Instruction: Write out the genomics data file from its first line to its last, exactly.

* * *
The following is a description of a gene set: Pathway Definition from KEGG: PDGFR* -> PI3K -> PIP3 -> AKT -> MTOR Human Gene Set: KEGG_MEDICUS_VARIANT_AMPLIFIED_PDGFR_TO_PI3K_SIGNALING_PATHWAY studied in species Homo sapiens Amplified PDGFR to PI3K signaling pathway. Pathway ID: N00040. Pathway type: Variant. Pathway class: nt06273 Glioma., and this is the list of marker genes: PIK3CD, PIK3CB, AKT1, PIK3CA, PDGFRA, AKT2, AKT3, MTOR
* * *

The following is a description of a gene set: Pathway Definition from KEGG: PDGFR* -> PI3K -> PIP3 -> AKT -> MTOR Human Gene Set: KEGG_MEDICUS_VARIANT_AMPLIFIED_PDGFR_TO_PI3K_SIGNALING_PATHWAY studied in species Homo sapiens Amplified PDGFR to PI3K signaling pathway. Pathway ID: N00040. Pathway type: Variant. Pathway class: nt06273 Glioma., and this is the list of marker genes: PIK3CD, PIK3CB, AKT1, PIK3CA, PDGFRA, AKT2, AKT3, MTOR